Recombinant prRBCS and RBCS were overexpressed and purified from E. coli (Tu et al., 2004). Antibodies against Tic110 were generated as described previously (Tu et al., 2004). Antibodies against Tic40 were produced by subcloning the coding region of atTic40 residues 227–447 into pET22b (Invitrogen), overexpressing the recombinant protein with a C-terminal His6 tag in E. coli, and injecting the purified recombinant proteins into mice. Anti-Hsp93 and anti-OE33 antibodies were generated by immunizing rabbits with the His6-Hsp93 and OE33-His6 recombinant proteins described in the previous paragraph.
Peptides and peptide labeling
The first 34 amino acids of the Silene prFD transit peptide without the initiation methionine (sequence ASTLSTLSVSASLLPKQQPMVASSLPTNMGQALF; Pilon et al., 1995) and the SynB2 peptide (sequence MLSRQQSQRQSRQQSQRQSRYLL; Allison and Schatz, 1986) were synthesized and purified by HPLC to >80% purity by SynPep. 1.5 mg of the prFD peptide was dissolved in 50 μl of water and mixed with 20 μl of boric acid (adjusted to pH 8.5 with NaOH), 20 μl of 0.5 M formaldehyde, and 15 μl of 3H-labeled 0.12 M NaBH4. The reaction was incubated on ice for 15 min and quenched by adding 50 μl of 1 M Tris-HCl, pH 7.5. 3H-labeled peptide and 3H-labeled NaBH4 were separated on a Sephadex G-10 column with 0.1 M NH4HCO3. The peptide fractions were collected and dried.
Protein import into isolated chloroplasts
[35S]prRBCS and [35S]RBCS were synthesized by in vitro transcription and translation (Perry et al., 1991). Growth of A. thaliana plants, isolation of chloroplasts from the WS2 wild type and the tic40-1 mutant, import assays and isolation, solubilization, and immunoprecipitation of membrane fraction from chloroplasts after import were performed as described previously (Chou et al., 2003). Stromal ATP concentrations used in Fig. 7 B is calculated as follows: internal ATP concentration of dark-adapted chloroplasts is ∼1.82 nmol/mg chlorophyll (Robinson and Portis, 1988; Theg et al., 1989). With a stroma volume of 25 μl/mg chlorophyll (Robinson, 1985), 1.82 nmol/mg chlorophyll is ∼0.07 mM. At room temperature for 5 min, ATP translocation across the envelope can achieve ∼70% (Leheny and Theg, 1994). Preincubating chloroplasts in 3 mM ATP for 5 min at room temperature should increase the stromal ATP concentration to ∼2.1 mM. Quantifications of gel images were performed on LAS-1000plus pictrography 3000 (Fuji).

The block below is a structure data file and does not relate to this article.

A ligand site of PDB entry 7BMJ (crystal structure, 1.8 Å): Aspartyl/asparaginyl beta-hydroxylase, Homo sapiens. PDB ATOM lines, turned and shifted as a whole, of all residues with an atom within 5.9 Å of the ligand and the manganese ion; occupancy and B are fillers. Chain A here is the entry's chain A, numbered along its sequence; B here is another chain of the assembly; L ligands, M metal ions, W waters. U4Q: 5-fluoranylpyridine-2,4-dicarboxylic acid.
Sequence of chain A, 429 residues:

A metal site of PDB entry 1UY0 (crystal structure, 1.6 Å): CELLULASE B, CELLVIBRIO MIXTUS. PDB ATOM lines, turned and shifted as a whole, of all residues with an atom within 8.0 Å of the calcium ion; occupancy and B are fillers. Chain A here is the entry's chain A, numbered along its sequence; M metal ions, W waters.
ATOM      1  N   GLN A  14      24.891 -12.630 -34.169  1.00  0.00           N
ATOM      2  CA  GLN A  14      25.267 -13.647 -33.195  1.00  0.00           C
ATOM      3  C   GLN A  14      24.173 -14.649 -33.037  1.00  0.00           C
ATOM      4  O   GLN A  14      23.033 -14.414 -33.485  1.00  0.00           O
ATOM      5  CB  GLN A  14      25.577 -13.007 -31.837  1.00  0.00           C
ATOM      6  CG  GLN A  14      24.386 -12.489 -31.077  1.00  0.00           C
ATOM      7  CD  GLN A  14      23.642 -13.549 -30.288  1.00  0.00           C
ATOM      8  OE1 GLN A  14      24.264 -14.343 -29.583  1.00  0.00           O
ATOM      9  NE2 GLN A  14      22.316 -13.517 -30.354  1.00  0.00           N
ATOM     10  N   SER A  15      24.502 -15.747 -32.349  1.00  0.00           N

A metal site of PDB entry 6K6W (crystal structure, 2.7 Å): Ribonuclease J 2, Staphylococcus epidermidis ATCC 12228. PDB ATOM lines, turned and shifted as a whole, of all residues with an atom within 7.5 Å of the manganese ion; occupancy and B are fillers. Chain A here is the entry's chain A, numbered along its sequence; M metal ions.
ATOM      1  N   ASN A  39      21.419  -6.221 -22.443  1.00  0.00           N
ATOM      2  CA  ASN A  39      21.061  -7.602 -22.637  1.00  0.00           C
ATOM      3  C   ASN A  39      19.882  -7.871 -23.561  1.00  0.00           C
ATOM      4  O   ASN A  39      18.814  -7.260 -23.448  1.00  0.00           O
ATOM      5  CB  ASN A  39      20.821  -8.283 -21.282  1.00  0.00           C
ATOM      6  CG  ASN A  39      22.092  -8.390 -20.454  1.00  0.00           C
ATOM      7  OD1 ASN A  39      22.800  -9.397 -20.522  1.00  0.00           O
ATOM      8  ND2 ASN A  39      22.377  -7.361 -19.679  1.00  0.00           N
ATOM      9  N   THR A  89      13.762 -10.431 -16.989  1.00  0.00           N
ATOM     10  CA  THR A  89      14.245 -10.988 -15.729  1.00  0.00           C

Hsp93 ATPase assay
A 16-μl solution containing 0.5 μM of His6-Hsp93 in 75 mM Hepes-KOH, pH 7.0, and 4 mM MgCl2 was mixed with 4 μl of 1 mM ATP containing 0.078 μl of γ-[32P]ATP (5,000 Ci/nmol) and incubated at 37°C for 30 min. The reaction was stopped by adding 2 μl of 0.5 M EDTA. 0.35 μl of the reaction was spotted on a TLC plate. The plate was air-dried, and ATP and Pi were separated by a solution containing 0.5 M LiCl and 1 M formic acid. The TLC plate was dried. The amounts of ATP and Pi were quantified by a PhosphorImager (FLA-5000; Fuji). When other proteins were added to the reaction, they were present at the same concentration as His6-Hsp93, except for the prFD transit peptide, which was present at a 10× concentration of other proteins.
We thank Drs. Danny Schnell and Takehito Inaba for the construct of atTic110S-His6, Dr. Chih-wen Sun and Dr. Shih-Long Tu for advice in yeast two-hybrid analyses and GST pull down, respectively, Dr. Chung Wang for reagents and advice in peptide labeling and ATP hydrolysis analyses, Drs. Rey-Hui Chen and Chung Wang for critical reading of the manuscript, and Drs. Ken Deen and Harry Wilson for English editing.
H.-m. Li was supported by grants from National Science Council (NSC95-2321-B-001-004) and Academia Sinica of Taiwan. M. Akita acknowledges financial support during early parts of the work from U.S. Department of Energy and U.S. National Science Foundation grants to Dr. Ken Keegstra (Michigan State University).
M.-L. Chou and C.-C. Chu contributed equally to this paper.
M.-L. Chou's present address is Department and Institute of Life Science, Tzu-Chi University, Hualien 97004, Taiwan.
Abbreviations used in this paper: AMP-PNP, adenylylimidodiphosphate; Hip, Hsp70-interacting protein; Hop, Hsp70/Hsp90-organizing protein; prFD, precursor to ferrodoxin; prRBCS, precursor to the small subunit of ribulose-1,5-bisphosphate carboxylase oxygenase; Tic, translocon at the inner envelope membrane of chloroplasts; Toc, translocon at the outer envelope membrane of chloroplasts; TPR, tetratricopeptide repeat.